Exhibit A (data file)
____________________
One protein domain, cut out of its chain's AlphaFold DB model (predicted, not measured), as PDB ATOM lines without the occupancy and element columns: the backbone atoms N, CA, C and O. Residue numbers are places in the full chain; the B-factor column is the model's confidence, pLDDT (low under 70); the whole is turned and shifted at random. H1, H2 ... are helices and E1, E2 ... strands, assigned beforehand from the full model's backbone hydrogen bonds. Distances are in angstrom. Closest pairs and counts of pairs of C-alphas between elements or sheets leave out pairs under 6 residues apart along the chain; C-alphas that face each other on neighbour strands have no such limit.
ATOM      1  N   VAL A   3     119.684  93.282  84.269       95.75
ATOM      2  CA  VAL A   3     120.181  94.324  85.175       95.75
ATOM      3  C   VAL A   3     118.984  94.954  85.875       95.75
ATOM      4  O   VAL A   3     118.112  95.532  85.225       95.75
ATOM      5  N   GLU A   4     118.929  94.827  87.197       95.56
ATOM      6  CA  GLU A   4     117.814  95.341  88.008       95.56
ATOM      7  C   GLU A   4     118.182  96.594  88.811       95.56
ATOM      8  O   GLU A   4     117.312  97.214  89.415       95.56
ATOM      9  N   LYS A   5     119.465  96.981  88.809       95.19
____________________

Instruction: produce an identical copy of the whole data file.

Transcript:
One protein domain, cut out of its chain's AlphaFold DB model (predicted, not measured), as PDB ATOM lines without the occupancy and element columns: the backbone atoms N, CA, C and O. Residue numbers are places in the full chain; the B-factor column is the model's confidence, pLDDT (low under 70); the whole is turned and shifted at random. H1, H2 ... are helices and E1, E2 ... strands, assigned beforehand from the full model's backbone hydrogen bonds. Distances are in angstrom. Closest pairs and counts of pairs of C-alphas between elements or sheets leave out pairs under 6 residues apart along the chain; C-alphas that face each other on neighbour strands have no such limit.
ATOM      1  N   VAL A   3     119.684  93.282  84.269       95.75
ATOM      2  CA  VAL A   3     120.181  94.324  85.175       95.75
ATOM      3  C   VAL A   3     118.984  94.954  85.875       95.75
ATOM      4  O   VAL A   3     118.112  95.532  85.225       95.75
ATOM      5  N   GLU A   4     118.929  94.827  87.197       95.56
ATOM      6  CA  GLU A   4     117.814  95.341  88.008       95.56
ATOM      7  C   GLU A   4     118.182  96.594  88.811       95.56
ATOM      8  O   GLU A   4     117.312  97.214  89.415       95.56
ATOM      9  N   LYS A   5     119.465  96.981  88.809       95.19